‘Pret Boys’: Cast & Crew
Director: Nisheeth N Neelkanth
Cast: Ritik Ghanshani, Aanchal Munjal, Shardul Pandit, Ahan Nirban
Available On: Amazon MiniTV
Duration: 10 Episodes, 14-22 Minutes Each
‘Pret Boys’: Story
Prem, Tatsat, and Rajat (Ritik Ghanshani, Shardul Pandit, Ahan Nirban) launch a unique start-up focused on smashing ghosts. They get another ghost lover like them when they encounter Eisha (Aanchal Munjal). As the crew battles various ghosts, they find themselves on a collision course with the dark world. Will their start-up of catching ghosts ever get funding? Will they ever be able to become a successful ghost-catching company? Will they be able to save their clients from ghosts? Or will they fail miserably? Well, for all that, you’ll have to watch ‘Pret Boys’.
‘Pret Boys’: Performances
Shardul Pandit was spot on. He was the right amount of funny for a slapstick and his physical comedy and sense of space and timing were absolutely brilliant. It’s a shame that we have seen Shardul Pandit in pretty much serious roles before. This is quite a revelation to see him in an absolutely different space, and he did showcase his prowess in comedy with ‘Pret Boys’. How ever the show fares, Shardul Pandit should be getting a lot more bigger roles, especially in the space of physical comedy. His antics and voice modulations are kickass. He draws all the attention towards himself, and whenever he is missing from the screens, you’re actually missing seeing him and just waiting for him to be back.
None of the other three – Aanchal Munjal, Ritik Ghanshani, Ahan Nirban – were able to create an impact that you’ll want to remember. Aanchal, in her ‘I see dead people’ character made the role too intense. She should have made the character more fun with either some more comic punches or her antics or her body language. Sadly, that was missing completely. Nothing too special from either Ritik Ghanshani or Ahan Nirban to even warrant a mention.
‘Pret Boys’: Script, Direction & Technical Aspects
Shivam Sharma’s writing has nothing to offer. He tries to bring back the kind of horror films which were prevalent in B-movies in the 1970s-1990s. Sadly, he fails miserably. Also, he tries to reinvigorate the slapstick comedy genre of the mid-2000s. Sadly, he fails miserably even in this. The story is old and dilapidated and probably 2 or 3 years olds might get scared on those possible jump scares. Others can see them coming from a mile away. To add to that, the backstories (or whatever little of them is shown) are pathetic. Which HR manager hires his own girlfriend to the office, and fires her a few days later saying ‘You are weird’?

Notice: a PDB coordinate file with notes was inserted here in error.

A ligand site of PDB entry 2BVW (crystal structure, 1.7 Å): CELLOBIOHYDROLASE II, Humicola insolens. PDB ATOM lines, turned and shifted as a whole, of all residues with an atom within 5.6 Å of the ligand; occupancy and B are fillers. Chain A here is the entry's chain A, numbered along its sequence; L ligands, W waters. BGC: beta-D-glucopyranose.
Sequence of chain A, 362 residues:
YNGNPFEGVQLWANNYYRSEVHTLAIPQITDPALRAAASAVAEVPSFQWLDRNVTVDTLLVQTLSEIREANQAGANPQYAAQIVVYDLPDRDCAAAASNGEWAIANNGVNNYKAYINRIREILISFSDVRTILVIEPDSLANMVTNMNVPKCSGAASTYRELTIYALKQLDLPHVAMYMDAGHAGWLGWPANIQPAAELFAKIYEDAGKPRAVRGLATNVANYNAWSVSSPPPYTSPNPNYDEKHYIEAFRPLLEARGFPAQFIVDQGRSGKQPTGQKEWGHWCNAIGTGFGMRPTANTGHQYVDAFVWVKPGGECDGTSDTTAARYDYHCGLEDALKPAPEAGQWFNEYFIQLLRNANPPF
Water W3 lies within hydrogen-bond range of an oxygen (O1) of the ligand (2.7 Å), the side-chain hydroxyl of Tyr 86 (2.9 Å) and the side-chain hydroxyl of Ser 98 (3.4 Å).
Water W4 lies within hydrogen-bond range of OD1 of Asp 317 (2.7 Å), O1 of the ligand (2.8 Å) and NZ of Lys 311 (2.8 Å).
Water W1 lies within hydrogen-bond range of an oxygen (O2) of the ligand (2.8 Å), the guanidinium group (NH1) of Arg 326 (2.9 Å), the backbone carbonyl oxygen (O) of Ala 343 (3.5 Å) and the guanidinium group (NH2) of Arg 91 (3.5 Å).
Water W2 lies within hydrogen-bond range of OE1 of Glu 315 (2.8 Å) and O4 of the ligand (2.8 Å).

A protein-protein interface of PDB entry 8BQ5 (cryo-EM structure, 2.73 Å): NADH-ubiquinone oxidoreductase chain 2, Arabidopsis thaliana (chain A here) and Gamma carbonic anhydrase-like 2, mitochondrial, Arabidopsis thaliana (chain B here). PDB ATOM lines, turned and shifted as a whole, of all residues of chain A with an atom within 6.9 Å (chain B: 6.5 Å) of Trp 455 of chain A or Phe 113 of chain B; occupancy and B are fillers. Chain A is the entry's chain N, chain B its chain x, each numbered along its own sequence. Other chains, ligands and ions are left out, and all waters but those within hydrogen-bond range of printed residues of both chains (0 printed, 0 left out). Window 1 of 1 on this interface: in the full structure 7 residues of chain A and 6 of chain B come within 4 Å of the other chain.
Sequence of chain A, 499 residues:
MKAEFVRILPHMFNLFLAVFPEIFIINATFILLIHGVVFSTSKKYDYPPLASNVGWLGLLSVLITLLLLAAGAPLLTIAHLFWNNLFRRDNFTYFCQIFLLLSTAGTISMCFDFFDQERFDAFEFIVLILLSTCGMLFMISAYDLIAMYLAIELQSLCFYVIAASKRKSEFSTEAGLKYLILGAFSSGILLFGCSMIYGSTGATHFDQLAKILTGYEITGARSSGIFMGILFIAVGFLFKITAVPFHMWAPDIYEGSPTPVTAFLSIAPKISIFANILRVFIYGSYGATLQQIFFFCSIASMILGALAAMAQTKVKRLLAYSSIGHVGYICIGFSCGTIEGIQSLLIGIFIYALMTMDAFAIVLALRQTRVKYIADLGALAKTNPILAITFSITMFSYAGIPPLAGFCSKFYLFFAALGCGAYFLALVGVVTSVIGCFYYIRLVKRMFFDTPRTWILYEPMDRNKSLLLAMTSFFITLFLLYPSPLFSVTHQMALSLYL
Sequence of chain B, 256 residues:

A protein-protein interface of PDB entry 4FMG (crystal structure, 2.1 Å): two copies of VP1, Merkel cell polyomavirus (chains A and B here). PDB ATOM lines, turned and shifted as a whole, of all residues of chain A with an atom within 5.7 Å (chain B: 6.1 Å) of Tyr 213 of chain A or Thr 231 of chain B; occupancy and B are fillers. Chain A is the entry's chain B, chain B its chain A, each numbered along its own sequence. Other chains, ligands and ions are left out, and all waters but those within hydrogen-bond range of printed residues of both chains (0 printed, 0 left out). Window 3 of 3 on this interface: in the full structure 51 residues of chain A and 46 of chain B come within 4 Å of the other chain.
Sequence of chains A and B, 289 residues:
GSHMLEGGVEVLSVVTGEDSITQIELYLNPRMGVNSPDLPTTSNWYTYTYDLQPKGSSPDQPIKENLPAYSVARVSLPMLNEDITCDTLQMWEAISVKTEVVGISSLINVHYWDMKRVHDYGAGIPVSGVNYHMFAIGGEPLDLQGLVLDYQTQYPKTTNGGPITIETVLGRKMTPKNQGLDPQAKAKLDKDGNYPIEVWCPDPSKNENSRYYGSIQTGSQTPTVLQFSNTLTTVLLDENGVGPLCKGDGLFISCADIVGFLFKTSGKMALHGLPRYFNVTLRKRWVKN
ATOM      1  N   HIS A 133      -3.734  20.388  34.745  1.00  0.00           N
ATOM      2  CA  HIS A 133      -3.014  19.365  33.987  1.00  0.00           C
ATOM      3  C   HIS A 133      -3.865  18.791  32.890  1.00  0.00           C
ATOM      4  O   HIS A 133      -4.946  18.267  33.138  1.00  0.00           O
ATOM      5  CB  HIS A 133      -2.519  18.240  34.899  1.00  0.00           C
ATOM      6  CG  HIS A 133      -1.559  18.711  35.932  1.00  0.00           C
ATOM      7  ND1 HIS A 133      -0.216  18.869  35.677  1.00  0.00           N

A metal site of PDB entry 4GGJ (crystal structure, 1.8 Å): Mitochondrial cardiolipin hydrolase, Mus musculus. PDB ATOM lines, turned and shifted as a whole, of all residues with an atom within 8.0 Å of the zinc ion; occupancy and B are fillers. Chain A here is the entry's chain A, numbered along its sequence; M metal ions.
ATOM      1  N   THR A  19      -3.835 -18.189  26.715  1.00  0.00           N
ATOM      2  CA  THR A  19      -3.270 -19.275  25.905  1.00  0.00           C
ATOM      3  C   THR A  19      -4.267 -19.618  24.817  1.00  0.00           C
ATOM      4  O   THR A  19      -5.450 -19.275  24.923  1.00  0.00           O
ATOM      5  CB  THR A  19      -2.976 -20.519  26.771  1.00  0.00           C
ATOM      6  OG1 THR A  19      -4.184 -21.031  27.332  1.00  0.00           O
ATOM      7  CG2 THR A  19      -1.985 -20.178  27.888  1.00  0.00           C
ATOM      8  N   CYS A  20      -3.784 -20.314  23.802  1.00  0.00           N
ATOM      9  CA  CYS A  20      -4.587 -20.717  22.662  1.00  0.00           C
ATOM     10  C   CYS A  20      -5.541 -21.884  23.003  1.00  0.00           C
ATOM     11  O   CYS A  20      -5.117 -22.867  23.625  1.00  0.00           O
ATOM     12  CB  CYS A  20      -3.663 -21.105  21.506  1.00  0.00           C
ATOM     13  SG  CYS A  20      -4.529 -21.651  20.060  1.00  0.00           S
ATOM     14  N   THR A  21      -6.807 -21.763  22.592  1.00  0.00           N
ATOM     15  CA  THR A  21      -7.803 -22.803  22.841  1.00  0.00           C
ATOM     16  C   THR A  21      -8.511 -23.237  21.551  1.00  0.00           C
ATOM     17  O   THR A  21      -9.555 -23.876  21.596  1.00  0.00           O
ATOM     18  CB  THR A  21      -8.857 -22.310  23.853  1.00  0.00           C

Nisheeth N Neelkanth’s direction is amateurish, to say the least. There is no novelty in the way the entire story has been narrated onscreen. It could have been a decent enough horror comedy, but it became a slapstick comedy out of nowhere. The horror elements were so less and insignificant that it felt like a bag of jump scares put together. Probably it would have made audiences in the 1990s feel scared, but for now, it ended up being a massive pile of garbage. Look at the dolls used in the ‘Anabelle’ series and compare them to the doll used in ‘Pret Boys’ and you’ll end up laughing.
Kashan Shahid’s cinematography is just too horrid to even worth a mention. The camerawork seems so low-budget that it doesn’t even get a single scare out of the audience. As the entirety of the show lies in night sequences, it would have been better to light up the screens with things other than big flashy halogen lights. With so much light all over, even ghosts would feel afraid to come out. After all, they’re the beings of the dark.
Vinay Malu and Nitesh Tank’s editing couldn’t do much. Rather than dragging on the pain for 10 episodes of varying time limits, they could have chopped a few episodes and wrapped it up in 6 episodes and made the lengths a bit more of the individual episodes. Also, there are quite a few scenes where you’re waiting for a jump scare, and you’re waiting for so long that you actually end up missing that fear in your heart.
Sunny Subramanian’s music is the only decent thing about ‘Pret Boys’ after Shardul Pandit. The background score does manage to give you a bit of the chill. But had the story and direction been more supportive, then the thrills would have been felt much better.
‘Pret Boys’: Can Kids Watch It?
‘Pret Boys’ is juvenile and childish, to say the least. More than being a horror comedy it veers towards being a ‘Housefull’ sort of slapstick comedy. It leaves you a rather unpleasant aftertaste. If you’re looking for a horror comedy, Avoid this. I am going with 1 star.